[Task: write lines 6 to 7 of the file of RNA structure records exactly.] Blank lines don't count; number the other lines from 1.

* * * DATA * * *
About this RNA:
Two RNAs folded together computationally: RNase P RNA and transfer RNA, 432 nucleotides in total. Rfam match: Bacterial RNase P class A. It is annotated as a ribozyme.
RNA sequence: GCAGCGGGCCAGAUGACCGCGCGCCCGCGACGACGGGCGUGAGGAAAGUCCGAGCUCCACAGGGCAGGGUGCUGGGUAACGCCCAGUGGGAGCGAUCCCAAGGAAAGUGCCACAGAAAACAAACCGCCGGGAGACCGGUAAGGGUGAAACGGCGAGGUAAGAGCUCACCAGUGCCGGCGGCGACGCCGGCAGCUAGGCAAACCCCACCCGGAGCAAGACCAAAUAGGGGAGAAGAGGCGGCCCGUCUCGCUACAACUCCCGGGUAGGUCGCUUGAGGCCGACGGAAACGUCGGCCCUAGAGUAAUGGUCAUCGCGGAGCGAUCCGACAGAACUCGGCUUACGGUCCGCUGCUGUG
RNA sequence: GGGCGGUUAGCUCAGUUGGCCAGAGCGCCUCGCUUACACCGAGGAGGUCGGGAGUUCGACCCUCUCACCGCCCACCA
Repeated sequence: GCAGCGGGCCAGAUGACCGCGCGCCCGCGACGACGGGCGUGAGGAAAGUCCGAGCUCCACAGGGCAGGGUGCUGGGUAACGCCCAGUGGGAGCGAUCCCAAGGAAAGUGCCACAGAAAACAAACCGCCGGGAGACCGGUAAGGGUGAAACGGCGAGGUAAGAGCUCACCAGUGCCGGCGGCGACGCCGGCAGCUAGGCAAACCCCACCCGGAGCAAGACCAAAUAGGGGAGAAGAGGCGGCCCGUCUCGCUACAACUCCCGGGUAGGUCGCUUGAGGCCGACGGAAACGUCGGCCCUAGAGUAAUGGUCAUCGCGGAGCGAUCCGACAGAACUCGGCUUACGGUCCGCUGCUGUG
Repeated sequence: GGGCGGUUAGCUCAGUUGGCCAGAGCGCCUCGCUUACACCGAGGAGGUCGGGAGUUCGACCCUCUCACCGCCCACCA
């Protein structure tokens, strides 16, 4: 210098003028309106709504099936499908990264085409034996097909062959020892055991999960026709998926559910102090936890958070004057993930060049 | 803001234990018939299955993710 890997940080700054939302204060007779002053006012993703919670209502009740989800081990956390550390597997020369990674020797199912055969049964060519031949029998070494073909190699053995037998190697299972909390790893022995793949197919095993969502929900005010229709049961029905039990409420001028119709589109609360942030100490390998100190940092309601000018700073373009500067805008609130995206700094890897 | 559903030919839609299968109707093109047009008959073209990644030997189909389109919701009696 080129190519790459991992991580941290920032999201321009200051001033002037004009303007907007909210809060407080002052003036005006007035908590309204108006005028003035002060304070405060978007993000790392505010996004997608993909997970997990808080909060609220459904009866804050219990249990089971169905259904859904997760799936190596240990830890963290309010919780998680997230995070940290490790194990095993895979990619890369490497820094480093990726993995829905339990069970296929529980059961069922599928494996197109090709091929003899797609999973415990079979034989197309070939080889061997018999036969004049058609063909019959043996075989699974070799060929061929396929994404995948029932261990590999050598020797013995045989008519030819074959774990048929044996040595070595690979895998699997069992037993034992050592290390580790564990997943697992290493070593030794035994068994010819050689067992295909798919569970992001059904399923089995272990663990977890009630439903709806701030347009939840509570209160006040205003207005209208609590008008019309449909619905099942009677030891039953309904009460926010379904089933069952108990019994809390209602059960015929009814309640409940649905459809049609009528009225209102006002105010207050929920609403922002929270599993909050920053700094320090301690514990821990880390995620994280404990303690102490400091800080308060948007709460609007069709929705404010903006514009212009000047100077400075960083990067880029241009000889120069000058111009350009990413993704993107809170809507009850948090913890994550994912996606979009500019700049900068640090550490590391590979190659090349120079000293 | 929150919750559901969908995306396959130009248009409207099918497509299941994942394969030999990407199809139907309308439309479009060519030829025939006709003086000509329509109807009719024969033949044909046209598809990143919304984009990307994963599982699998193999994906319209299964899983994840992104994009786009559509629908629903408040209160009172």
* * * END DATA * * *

Repeated sequence: GGGCGGUUAGCUCAGUUGGCCAGAGCGCCUCGCUUACACCGAGGAGGUCGGGAGUUCGACCCUCUCACCGCCCACCA
């Protein structure tokens, strides 16, 4: 210098003028309106709504099936499908990264085409034996097909062959020892055991999960026709998926559910102090936890958070004057993930060049 | 803001234990018939299955993710 890997940080700054939302204060007779002053006012993703919670209502009740989800081990956390550390597997020369990674020797199912055969049964060519031949029998070494073909190699053995037998190697299972909390790893022995793949197919095993969502929900005010229709049961029905039990409420001028119709589109609360942030100490390998100190940092309601000018700073373009500067805008609130995206700094890897 | 559903030919839609299968109707093109047009008959073209990644030997189909389109919701009696 080129190519790459991992991580941290920032999201321009200051001033002037004009303007907007909210809060407080002052003036005006007035908590309204108006005028003035002060304070405060978007993000790392505010996004997608993909997970997990808080909060609220459904009866804050219990249990089971169905259904859904997760799936190596240990830890963290309010919780998680997230995070940290490790194990095993895979990619890369490497820094480093990726993995829905339990069970296929529980059961069922599928494996197109090709091929003899797609999973415990079979034989197309070939080889061997018999036969004049058609063909019959043996075989699974070799060929061929396929994404995948029932261990590999050598020797013995045989008519030819074959774990048929044996040595070595690979895998699997069992037993034992050592290390580790564990997943697992290493070593030794035994068994010819050689067992295909798919569970992001059904399923089995272990663990977890009630439903709806701030347009939840509570209160006040205003207005209208609590008008019309449909619905099942009677030891039953309904009460926010379904089933069952108990019994809390209602059960015929009814309640409940649905459809049609009528009225209102006002105010207050929920609403922002929270599993909050920053700094320090301690514990821990880390995620994280404990303690102490400091800080308060948007709460609007069709929705404010903006514009212009000047100077400075960083990067880029241009000889120069000058111009350009990413993704993107809170809507009850948090913890994550994912996606979009500019700049900068640090550490590391590979190659090349120079000293 | 929150919750559901969908995306396959130009248009409207099918497509299941994942394969030999990407199809139907309308439309479009060519030829025939006709003086000509329509109807009719024969033949044909046209598809990143919304984009990307994963599982699998193999994906319209299964899983994840992104994009786009559509629908629903408040209160009172």